There is evidence that the recession is already affecting retail buying as there are lesser orders for garments. The main export markets for garments are USA and European Union countries with US alone accounting for a market share of 50 percent, while EU countries account for 45 percent of our exports of garments. The recession in US has already seen cutbacks in retail spending that could affect garment exports severely. Consequently buying orders placed for purchase of garments for exports has already declined. Foreign buyers are asking for price reductions of as much as 65 percent of the earlier price. Some factories have already closed down, while others have reduced overtime payments and are looking into the possibility of offering only part time employment. Rubber and leather goods are likely to face similar reductions in orders as these two items are also likely to face reductions in consumer spending. These adverse trends in industrial exports are on top of sharp declines in prices of tea and rubber exports.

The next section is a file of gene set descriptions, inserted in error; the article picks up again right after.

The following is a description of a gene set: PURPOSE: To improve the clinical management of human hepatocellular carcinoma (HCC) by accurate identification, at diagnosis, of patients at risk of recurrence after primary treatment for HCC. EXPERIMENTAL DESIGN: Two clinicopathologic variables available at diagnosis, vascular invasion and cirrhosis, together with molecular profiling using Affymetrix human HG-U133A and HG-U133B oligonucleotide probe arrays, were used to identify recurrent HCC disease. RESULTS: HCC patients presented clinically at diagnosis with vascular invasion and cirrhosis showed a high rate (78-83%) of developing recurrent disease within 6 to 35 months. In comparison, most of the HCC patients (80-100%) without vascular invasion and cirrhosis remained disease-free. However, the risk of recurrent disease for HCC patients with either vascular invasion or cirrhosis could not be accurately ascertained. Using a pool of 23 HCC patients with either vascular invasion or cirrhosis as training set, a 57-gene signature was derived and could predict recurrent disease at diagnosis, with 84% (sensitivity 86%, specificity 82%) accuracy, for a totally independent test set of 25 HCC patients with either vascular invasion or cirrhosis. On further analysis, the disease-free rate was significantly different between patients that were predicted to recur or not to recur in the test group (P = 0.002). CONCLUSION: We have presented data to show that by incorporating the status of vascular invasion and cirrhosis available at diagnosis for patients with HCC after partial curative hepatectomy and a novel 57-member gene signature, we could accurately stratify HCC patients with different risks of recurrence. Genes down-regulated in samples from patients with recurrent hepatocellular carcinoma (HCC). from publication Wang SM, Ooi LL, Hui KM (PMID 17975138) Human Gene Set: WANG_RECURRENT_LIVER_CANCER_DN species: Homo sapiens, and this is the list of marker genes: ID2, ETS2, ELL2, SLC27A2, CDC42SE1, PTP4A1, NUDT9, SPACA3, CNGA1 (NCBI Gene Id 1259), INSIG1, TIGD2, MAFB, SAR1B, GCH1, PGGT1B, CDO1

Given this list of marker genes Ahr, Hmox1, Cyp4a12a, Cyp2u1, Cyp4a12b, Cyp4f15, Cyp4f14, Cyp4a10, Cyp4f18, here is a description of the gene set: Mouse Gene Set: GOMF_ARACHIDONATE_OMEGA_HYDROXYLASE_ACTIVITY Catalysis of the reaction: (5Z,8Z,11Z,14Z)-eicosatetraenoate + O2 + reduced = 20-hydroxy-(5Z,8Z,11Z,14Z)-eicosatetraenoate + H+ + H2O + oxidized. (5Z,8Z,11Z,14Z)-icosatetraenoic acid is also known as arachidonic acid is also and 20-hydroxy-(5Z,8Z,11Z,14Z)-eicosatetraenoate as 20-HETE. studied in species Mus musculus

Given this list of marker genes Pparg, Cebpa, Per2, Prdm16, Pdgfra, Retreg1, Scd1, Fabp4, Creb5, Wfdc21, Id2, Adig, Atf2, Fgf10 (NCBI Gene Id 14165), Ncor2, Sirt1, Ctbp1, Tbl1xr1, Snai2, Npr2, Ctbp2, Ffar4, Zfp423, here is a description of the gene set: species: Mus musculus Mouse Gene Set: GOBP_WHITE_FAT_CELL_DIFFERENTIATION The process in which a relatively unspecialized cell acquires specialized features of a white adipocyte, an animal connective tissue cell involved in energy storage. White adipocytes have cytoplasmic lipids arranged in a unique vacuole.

There is a danger that the government would take a stance that the global recession is beyond our control and blame it for all the impending economic difficulties that we would face. As a matter of fact the problems in the country’s manufacturing industries, including the apparel trade, began much before the global recession affected it. Manufacturing industry has faced severe problems recently. This has been especially so with regard to export industries. The escalation of costs of raw materials, transport, electricity and fuel costs, wages and financial costs have raised costs of production and cut into profit margins and the capacity of the country’s exports to compete in international markets. Other countries competing with our exports have had lower inflationary pressures and consequently become more competitive. With costs of production rising, the maintenance of the exchange rate for the rupee, stable this year, till recently has not helped industrial exports.